Public discourse has not caught up with the lived contradictions that lie at the root of sexual harassment and the culture of harassment. The media can’t get enough of these stories. And yet, no amount of coverage of rape, harassment seems to shift things. The story of one’s harassment/rape has always already been written by someone else. This is one of the many things that make sexual violence so awful. It is why DJT’s language matters, why it feels so familiar. We know that sentence, because we have felt it on our bodies.
All that talk — the blaring of the story of one grope after another — we are angry hamsters in a spinning wheel.
There is no necessary relationship between how much people talk about sex, and much sexual generosity/intelligence is produced by that talk. Plenty of sex talk is abusive, phobic, sexist and harassing. Much of that sex talk is presented as “knowing” but is in fact ignorant. Plenty of sex talk is a site of intimacy, bonding and generosity. Much of that talk is staged around one’s humiliation and ignorance but is in fact wise.
People sense a hypocrisy in public outrage vis a vis DJT’s behavior but can’t quite name its nature.
Harassment does not disrupt the workplace’s order; it actually regulates it. The more hierarchical and segregated the environment, the more this is true. Those who confront and resist harassment take a beating for this reason.
Take the strange and shifting place of sexuality in this anecdote lifted from a story in The Nation, regarding a recent DJT rally. The reporter describes a conversation with a female DJT supporter:
She also mocked the women who accused Trump of assault. ‘What we say in private, who cares? The other day, a bunch of women at work: We was talking trash talk, about sex and everything else, it’s what we do. None of us are saints. Who cares?’ She doesn’t care if he grabbed these women against his will? ‘Who said he grabbed them? And lemme tell you right now: back in the day, a billionaire had come by, I’d have been wanting him to grab me! I’m sure they were wanting him to grab them.’ Then she added, ‘Even though I am a victim of sexual assault.’ I told her I was sorry for that, and she brushed it off. ‘That right there with the women, if it happened, I’m sure it was wanted.’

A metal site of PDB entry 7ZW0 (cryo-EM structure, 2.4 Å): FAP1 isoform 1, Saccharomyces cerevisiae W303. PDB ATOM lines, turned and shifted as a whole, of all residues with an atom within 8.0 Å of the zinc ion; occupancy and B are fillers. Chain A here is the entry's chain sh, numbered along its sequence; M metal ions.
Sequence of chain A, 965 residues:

We should not mistake the contradictions that this woman voices for stupidity. This woman is describing the lived contradiction shaping the life of the sexed worker — the worker who embodies sex, is sex, and moves through the workplace as the embodiment of the world that has already been mined for resources before she arrives for her working day. Sex haunts the workplace as the sign of all that has been stolen from the worker before she earns a dime. Groping literalizes that theft. It is a reminder: that body is not yours. Never was. In a way, there is a cruel truth to that fact. These stories of sexual harassment are slippery. The harassment story spreads like a germ from one man to another. This sick energy swirls around the figure of a powerful woman in a pantsuit who presents herself as a soulless wall — she is irrelevant. This is what harassment does to its victim. Maybe that position advances to: She is the same as him. She is the problem. Get rid of them both. But of course, she is not.
She is different, and yes — difference is the problem here. She is the one who will embody our embarrassment. That is HRC’s struggle — how not to become that figure (which has never not haunted her, as the public’s “good wife”).
We bemoan the fact that DJT’s racism never grabbed the public’s fascination in the way that his sexual behavior does — that, too, is a difference problem. One is knotted into the other: his campaign opened, after all, with the declaration that Mexicans are rapists. And because this country didn’t, in numbers, at that moment, recognize the seriousness of the problem in his candidacy — we are here, now, counting the numbers of women willing to come forward and tell the stories of how they were touched.
Until we get how harassment grows from the contradictions which structure our lives, until we come to grips with how, as Silvia Federici once put it, “sexuality is work,” we will not get very far in cleaning up this mess. In part because we’ve grossly underestimated its scale.